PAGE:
Have you ever heard of the saying “be of sound mind and sound body”?
During American Heart Month, we want to raise awareness that depression and heart disease are common among the adult population and often co-occur in the same person. There is a multifaceted relationship between the two illnesses. In fact, new research indicates that in men with untreated depression, the risk of fatal heart disease is almost the same as the risks from high cholesterol or obesity. Physicians have always understood that mental health and heart health have a behavioral link, such as people who feel sad or stressed have overall poor self-care such as smoking, drinking, inactivity and poor nutrition. More recent statistics, however, examine the physiological connections. Some of the same biological factors place people at risk of mental health as well as physical health conditions. There is general acceptance today of the mind-body connection. Seeking help for resolving depression or anxiety is not only OK but essential to enjoy full quality of life health and satisfaction.
Q: My husband had a major heart attack last year and ever since he has not been his old self; he basically has given up on life and seems always in a bad mood. What can I do?
A: The experience of a major heart attack must have been very traumatic on both your husband and yourself. Changes in mood, embarrassment and loss of self-esteem, fear of recurrence and negative thoughts about the future may occur. Your husband might think: well, I just had a heart attack, so who wouldn’t be depressed? Most people are able to recover and gain back a sense of their prior self after a heart attack, but studies do show that up to 33 percent of heart attack survivors develop some degree of depression. If depression is long-lasting or is interfering with his daily activities, relationships or zest for life, it’s important to address it. Sometimes, getting back to normal life after a heart attack takes additional intervention. Perhaps both you and he could speak to his physician about these concerns. You also may contact a local counseling agency and go together to discuss how to get back on track. Even if he declines to go, consider seeking support for yourself as an opportunity to privately discuss your thoughts and feelings. Spouses of heart attack survivors need extra TLC as well.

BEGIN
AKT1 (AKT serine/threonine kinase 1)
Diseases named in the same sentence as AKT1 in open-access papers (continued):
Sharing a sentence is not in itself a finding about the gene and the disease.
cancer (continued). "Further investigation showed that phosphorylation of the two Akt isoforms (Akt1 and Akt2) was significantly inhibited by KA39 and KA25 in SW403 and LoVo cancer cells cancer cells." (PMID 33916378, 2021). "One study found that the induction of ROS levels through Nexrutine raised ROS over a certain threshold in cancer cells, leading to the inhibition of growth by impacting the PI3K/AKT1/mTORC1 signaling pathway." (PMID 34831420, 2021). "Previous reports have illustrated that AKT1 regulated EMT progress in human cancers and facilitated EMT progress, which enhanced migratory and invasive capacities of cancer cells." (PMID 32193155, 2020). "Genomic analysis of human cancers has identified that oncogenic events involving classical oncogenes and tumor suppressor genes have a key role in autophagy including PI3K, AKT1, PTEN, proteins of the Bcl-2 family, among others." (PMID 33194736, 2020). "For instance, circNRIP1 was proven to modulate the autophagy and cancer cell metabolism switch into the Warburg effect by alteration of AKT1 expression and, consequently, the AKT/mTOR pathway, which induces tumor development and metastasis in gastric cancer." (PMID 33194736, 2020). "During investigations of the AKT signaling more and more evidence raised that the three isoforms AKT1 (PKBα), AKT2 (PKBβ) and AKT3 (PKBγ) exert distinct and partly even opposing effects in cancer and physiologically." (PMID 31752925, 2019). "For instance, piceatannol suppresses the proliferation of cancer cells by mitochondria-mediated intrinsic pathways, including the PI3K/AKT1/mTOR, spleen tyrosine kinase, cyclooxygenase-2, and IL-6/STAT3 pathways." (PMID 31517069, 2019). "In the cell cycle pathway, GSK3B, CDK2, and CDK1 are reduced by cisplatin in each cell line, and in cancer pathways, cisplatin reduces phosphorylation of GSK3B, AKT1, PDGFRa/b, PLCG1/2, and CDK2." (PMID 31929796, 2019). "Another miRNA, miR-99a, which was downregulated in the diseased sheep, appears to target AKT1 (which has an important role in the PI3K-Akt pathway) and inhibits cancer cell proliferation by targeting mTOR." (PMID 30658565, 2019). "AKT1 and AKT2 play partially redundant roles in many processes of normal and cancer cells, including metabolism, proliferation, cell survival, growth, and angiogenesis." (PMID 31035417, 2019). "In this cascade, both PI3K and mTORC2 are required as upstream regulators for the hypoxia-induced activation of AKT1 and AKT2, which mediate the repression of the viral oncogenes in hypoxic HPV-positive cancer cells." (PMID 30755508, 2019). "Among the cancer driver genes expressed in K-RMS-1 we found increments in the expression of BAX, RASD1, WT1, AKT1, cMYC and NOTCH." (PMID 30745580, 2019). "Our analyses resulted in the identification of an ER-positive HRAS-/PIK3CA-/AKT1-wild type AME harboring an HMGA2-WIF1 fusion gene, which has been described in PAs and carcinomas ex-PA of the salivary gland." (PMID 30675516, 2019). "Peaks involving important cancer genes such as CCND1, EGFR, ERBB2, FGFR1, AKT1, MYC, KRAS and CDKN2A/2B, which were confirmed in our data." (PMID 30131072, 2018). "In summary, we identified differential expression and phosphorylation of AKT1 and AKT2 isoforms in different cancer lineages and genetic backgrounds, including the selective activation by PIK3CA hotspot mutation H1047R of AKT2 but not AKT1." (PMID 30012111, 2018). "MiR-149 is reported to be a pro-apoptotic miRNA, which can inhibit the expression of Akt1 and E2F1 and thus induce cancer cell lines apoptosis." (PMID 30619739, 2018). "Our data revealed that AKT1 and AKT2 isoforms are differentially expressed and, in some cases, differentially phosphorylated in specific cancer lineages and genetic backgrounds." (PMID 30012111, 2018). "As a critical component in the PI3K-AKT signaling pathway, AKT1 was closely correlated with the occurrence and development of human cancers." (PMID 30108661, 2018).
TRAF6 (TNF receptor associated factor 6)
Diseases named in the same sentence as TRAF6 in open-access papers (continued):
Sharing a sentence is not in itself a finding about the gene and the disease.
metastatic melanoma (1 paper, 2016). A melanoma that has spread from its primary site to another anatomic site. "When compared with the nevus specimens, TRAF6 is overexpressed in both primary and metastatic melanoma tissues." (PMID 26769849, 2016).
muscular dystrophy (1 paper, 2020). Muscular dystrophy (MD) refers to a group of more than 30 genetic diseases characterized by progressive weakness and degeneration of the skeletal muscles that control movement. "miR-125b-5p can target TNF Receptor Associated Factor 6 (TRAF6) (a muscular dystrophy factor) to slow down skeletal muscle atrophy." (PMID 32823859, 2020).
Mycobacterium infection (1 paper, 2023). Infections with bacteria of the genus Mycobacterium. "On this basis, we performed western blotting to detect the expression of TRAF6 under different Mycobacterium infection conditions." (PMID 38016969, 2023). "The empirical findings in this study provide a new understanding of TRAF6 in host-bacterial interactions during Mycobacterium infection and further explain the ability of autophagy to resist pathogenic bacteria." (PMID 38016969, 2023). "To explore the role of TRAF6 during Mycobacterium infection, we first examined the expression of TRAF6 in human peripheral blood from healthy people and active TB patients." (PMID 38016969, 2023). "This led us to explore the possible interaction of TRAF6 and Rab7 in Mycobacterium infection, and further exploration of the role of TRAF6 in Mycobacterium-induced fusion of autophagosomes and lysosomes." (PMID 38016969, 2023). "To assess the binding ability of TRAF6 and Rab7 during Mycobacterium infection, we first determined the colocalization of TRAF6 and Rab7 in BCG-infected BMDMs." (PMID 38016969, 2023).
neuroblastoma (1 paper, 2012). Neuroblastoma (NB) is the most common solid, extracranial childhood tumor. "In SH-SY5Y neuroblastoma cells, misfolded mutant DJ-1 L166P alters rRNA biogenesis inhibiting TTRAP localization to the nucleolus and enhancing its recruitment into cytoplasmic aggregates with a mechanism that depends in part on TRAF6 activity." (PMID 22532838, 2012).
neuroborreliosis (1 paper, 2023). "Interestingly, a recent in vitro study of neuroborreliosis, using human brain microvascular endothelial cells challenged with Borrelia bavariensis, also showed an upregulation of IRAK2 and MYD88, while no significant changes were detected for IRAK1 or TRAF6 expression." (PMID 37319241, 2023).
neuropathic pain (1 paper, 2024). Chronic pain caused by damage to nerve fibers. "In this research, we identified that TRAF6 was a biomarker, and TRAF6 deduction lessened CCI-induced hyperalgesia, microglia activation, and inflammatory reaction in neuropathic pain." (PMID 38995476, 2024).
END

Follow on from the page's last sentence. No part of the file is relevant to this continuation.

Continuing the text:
Q: I get chest pains and I’m told I have heart disease. I’ve been on an antidepressant medication for a few years, and now my doctor suggested I see a counselor. How is that supposed to help when my heart issue is a medical problem?
A: I can understand your confusion, but there is a good reason your doctor made that suggestion. He or she is invested in taking good care of you, both physically and mentally. Many people with various health issues benefit from a consultation with a counselor or a health coach. Heart disease is the leading cause of death of American women, 1 in 3 female deaths in the United States. Women suffering from depression are at two to three times the risk of heart disease than those who are not depressed. A counselor may teach you specific ways to relax and relieve stress, improve sleep, increase fitness and lower risk factors such as smoking or poor nutrition. Also addressed is the connection of our negative thoughts on our moods, behaviors and overall health. Depression and anxiety can often make physical problems worse, such as triggering physical pain, fatigue, headaches or a racing heartbeat. A combination of counseling along with medication is often the most effective approach to treating ongoing depression or anxiety. Since you mention having been on medication, you might want to try a few visits with a counselor to see if that would be of benefit to you as well.
Susanne Ringhausen is director of psychological services and EAP counseling at OSF Saint Anthony’s Health Center. For information, call (618) 474-6240.